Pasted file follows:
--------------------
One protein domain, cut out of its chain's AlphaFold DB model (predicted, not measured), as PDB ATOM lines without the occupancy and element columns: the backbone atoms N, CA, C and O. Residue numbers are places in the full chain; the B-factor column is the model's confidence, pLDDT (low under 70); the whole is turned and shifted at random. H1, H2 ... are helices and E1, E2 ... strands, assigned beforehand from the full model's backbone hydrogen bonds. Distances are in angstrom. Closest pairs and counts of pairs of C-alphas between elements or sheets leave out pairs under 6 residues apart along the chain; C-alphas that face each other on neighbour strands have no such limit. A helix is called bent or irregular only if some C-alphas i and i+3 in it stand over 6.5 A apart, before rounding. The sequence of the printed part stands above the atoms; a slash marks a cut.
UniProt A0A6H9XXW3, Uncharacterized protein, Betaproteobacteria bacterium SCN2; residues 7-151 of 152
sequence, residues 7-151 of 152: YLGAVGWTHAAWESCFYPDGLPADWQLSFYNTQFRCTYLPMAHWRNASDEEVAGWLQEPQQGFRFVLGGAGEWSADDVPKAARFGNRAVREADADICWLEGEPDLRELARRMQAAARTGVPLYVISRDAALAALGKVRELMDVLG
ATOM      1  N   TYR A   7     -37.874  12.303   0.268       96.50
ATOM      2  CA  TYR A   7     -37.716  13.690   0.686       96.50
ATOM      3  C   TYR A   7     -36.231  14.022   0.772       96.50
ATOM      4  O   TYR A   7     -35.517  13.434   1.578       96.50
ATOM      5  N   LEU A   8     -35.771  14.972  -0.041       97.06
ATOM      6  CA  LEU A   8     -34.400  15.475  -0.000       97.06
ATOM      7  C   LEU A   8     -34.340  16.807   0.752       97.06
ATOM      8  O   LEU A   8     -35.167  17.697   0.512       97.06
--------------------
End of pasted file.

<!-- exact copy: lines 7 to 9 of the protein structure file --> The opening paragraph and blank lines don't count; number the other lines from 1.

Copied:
ATOM      5  N   LEU A   8     -35.771  14.972  -0.041       97.06
ATOM      6  CA  LEU A   8     -34.400  15.475  -0.000       97.06
ATOM      7  C   LEU A   8     -34.340  16.807   0.752       97.06